RadicalMembership: The implementation is straightforward (once you have learned the theory about "Rabinowitch's Trick"). We can be slightly clever when the ideal is homogeneous. (Can be terribly slow: see in test-RadicalMembership1.C for some commented out cases.)

The maintainer documentation is still quite incomplete.

Shouldn't ideals be created by a function called NewIdeal???

I am not at all sure about the wisdom of having implemented `IamPrime`

and `IamMaximal`

. It seems to be terribly easy to forget to update
these values when ideal values are modified (e.g. in IdealBase::add).
It has also led to rather more complication that I would have liked.
BUT I don't see how to allow the user to state that an ideal is
maximal/prime without incurring such complication.

Functions to examine the bool3 flags could be handy for *heuristic*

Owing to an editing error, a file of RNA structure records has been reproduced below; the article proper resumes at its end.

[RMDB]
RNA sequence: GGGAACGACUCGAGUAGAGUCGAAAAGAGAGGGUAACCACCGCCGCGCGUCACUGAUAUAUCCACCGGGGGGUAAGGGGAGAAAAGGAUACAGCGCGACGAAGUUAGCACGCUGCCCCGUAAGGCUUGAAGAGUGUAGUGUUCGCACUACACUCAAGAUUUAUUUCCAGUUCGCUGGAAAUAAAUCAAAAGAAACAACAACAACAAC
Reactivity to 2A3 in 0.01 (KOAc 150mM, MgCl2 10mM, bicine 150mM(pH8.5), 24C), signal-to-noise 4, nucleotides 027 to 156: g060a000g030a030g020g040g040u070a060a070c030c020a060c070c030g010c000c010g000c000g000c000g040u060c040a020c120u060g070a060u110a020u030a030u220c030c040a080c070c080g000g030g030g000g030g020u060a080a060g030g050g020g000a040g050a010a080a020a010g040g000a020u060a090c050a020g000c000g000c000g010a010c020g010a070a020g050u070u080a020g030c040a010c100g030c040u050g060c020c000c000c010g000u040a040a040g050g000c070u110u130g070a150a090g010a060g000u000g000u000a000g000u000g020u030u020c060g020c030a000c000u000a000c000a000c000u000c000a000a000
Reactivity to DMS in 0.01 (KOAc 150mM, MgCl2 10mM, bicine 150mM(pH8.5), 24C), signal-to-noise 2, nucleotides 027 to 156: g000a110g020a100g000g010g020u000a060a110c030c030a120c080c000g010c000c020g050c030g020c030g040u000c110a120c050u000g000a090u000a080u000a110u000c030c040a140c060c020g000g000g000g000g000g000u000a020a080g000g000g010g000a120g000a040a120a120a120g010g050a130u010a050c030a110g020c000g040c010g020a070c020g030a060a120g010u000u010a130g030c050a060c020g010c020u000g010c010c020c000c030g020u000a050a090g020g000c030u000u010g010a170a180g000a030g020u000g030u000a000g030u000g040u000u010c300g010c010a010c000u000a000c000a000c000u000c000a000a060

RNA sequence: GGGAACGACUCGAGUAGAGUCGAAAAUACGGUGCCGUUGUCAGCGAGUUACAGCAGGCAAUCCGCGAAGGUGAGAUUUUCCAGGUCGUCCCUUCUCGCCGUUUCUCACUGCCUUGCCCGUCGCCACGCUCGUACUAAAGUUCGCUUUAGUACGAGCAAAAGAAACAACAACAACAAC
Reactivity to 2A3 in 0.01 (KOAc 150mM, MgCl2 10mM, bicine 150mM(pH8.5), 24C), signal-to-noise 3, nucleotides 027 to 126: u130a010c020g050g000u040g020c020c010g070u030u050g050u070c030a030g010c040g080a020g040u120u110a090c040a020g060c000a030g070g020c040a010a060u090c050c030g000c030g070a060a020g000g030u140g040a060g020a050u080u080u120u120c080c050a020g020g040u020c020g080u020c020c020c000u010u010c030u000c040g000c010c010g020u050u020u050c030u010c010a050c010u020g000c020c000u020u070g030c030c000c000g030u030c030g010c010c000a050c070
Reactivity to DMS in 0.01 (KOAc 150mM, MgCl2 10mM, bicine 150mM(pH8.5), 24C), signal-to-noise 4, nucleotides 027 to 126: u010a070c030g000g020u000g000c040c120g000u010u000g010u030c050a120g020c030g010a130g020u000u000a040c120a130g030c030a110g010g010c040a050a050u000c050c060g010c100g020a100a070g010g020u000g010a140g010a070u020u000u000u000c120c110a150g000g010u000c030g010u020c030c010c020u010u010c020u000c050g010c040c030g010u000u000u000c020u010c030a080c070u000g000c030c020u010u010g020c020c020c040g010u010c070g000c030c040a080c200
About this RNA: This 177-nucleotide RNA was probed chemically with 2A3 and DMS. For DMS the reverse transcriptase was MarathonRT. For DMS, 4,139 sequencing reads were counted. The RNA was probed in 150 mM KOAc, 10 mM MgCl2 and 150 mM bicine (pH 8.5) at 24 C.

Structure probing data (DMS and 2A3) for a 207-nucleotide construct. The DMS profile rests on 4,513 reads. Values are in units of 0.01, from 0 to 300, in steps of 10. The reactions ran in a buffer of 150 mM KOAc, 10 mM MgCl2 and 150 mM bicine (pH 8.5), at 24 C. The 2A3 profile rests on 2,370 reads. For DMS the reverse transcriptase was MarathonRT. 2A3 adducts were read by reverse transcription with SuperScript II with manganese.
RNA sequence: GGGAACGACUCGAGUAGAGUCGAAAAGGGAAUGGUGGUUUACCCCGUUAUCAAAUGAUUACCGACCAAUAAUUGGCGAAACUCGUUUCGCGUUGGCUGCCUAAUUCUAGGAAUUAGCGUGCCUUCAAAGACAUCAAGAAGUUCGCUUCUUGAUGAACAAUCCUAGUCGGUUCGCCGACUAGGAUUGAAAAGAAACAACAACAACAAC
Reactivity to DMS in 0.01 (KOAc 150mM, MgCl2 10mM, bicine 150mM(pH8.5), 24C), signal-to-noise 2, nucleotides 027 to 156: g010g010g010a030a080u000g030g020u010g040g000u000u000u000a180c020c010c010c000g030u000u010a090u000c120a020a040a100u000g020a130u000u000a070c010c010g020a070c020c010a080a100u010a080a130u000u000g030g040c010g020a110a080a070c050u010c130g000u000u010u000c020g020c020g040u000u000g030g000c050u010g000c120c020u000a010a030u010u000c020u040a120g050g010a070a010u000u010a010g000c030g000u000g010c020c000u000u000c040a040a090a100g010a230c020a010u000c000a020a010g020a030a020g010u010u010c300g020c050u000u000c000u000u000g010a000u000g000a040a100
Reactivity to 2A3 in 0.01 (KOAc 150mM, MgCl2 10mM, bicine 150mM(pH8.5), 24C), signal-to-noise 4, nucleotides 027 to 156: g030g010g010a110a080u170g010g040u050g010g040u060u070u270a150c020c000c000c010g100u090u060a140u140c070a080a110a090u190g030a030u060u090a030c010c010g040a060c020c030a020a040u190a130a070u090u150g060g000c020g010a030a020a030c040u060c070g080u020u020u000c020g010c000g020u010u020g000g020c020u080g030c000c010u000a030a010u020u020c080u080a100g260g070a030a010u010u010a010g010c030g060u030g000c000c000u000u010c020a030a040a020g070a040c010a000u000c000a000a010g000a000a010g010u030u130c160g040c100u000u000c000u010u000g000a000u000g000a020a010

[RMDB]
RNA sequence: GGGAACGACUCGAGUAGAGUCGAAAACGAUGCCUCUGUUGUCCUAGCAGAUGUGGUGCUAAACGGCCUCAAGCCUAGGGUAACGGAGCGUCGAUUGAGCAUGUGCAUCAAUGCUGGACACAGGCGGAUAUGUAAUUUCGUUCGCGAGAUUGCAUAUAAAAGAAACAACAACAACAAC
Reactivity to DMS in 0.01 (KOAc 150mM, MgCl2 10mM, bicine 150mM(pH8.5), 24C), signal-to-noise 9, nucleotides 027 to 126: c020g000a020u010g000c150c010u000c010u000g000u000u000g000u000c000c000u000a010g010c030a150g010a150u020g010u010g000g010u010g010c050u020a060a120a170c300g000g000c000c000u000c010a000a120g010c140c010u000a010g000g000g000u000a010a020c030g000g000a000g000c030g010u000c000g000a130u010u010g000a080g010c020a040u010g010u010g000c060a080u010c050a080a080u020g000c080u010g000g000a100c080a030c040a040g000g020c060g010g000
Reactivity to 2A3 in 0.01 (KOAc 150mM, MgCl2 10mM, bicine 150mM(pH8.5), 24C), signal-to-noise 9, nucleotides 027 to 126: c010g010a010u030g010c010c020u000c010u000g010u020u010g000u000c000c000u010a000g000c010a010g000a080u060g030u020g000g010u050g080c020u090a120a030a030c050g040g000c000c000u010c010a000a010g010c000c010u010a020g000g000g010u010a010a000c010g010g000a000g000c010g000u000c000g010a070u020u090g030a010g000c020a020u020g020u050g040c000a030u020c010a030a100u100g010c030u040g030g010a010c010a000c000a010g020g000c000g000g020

short-cuts when an ideal is already known to have a certain property.

Is it worth having a constructor for principal ideals generated by a number rather than a RingElem? e.g. NewIdeal(R,5) or NewIdeal(R,BigInt(5)).

Several member functions have names not in accordance with the coding conventions.

**2022**

- March (v0.99800): added IsInRadical, MinPowerInIdeal; reorganized

**2017**

- February (v0.99543): added examples ex-ideal1 and ex-ideal2

**2016**

- November (v0.99543):
- added HasGBasis
- renamed AreGensSquareFreeMonomial into AreGensSqFreeMonomial -